Hello,

In the conext of my master semester project, I’m implementing Polymorphic eta-expansion, I would like to have your feedback!

### What it is:

Polymorphic eta-expansion is the step of (automatically) converting a polymorphic method, such as:

```
def id[T](x: T) = x
// type of id: [T](T): T
```

To a value of polymorphic function type, such as:

```
[T] => (x: T) => ident[T](x)
// type: [T] => T => T
```

The full technical details can be found it this PR to the scala 2 doc (as there is no scala 3 doc yet):

Polymorphic eta-expansion allows us to write shorter, clearer code by removing boilerplate:

### Simple Examples:

(taken from the new test file)

```
// Type [T] => T => T, used to be Any => Any
val valId /*[T] => T => T*/ = id
val valValId: [T] => T => T = valId1
// recall (tu: Tuple).map[F[_]](f: [t] => (x$1: t) => F[t]): Map[Tuple, F]
val mapped: (Int, String, Char) = (1, "two", '3').map(id)
val optioner: [T] => T => Option[T] = Option.apply
type Z
type X <: Z
type Y >: X <: Z
val valIdxyz: [T >: X <: Y ] => X => Z = id
def monoPair[T](x: T)(y: T): (T, T) = (x, y)
val valMonoPair: [T] => T => T => (T,T) = monoPair
def protoPair[T](x: T): [U] => (U) => (T, U) = [U] => (y: U) => (x,y)
val valProtoPair1: [T] => (T) => [U] => U => (T, U) = protoPair
```

(The change from `valId`

having type `Any => Any`

to having `[T] => T => T`

should not break anything, as `valId`

can refer to `valId[Any]`

throught type Inferrence.)

### Real-world examples:

In this part of the shapeless library, the explicit conversion at line 511 can be replaced by the more succint:

```
// before:
given Pure[Id] = mkPure([T] => (t: T) => t)
// now:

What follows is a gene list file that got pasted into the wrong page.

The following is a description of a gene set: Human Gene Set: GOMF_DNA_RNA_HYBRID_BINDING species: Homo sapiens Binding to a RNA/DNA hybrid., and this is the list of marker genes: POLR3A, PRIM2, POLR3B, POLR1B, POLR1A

given Pure[Id] = mkPure(identity)
```

Another similar case can be found at line 244 (`G.pure`

)

In the neighboring file `instances.scala`

, no obvious example can be found, there is however code duplication of:

```
[t] => (tc: TypeClass[t]) => tc.another
```

Which given a function like:

```
def takeAnother[T](tc: TypeClass[T]) = tc.another
```

Could be replaced, for example in this line:

```
val otherInst = inst.mapK(takeAnother)
```

### Side Effects:

It was not possible to write something like the following: (works if `() =>`

is inserted)

```
val noneFun: [T] => Option[T] = [T] => None
```

Fortunately, there is a PR to address this exact problem, so I rebased on top of:

Unfortunately, this brings the "`[T] => (T => T)`

is not the same as `[T] => (T) => T`

" problem

To fix it, all poly eta-expanded methods are brought to a common, unique form: `PolyFunction{def apply[<tArgs>]: <ret>}`

where `<ret>`

in the above would be `T => T`

.

(Unlike before, where `apply`

could have more than one parameter clause)

As a consequence:

- all polymorphic values erase to
`Function0`

(except manual creation of`PolyFunction`

subclasses) - tasty backward compatibility is broken

### Ways in which it could get extended:

Find a way to make the new `PolyFunction`

behaviour as backwards compatible as possible, @smarter had some ideas and might be working on it in the future

Keep “universality” of wildcard:

```
val fromWildcard: [T] => T => T = identitiy(_)
```

Keep “universality” of lambdas without type ascription:

```
val fromLambda: [T] => T => T = y => y
```

Create type lambdas through wildcard:

```
val fromWildcardType: [T] => T => T = identitiy[_](_)
```

Would be particularly useful in cases where there is more than one type parameter, which is not particularly frequent, but could be:

### Parallel project: Interweaved Clauses

If this and interweaved clauses (forum, doc) are added, the following should work without any additions:

```
def pair[T](x: T)[U](y: U) = (x, y) //method type [T](T)[U](U): (T, U)
val valPair: [T] => T => [U] => U => (T,U) = pair
val pairFromSecond: [U] => U => (Int, U) = pair(42)
```

### Conclusion

I hope you find this feature useful, and am happy to answer any questions,

I would appreciate feedback as this is my first language contribution to scala !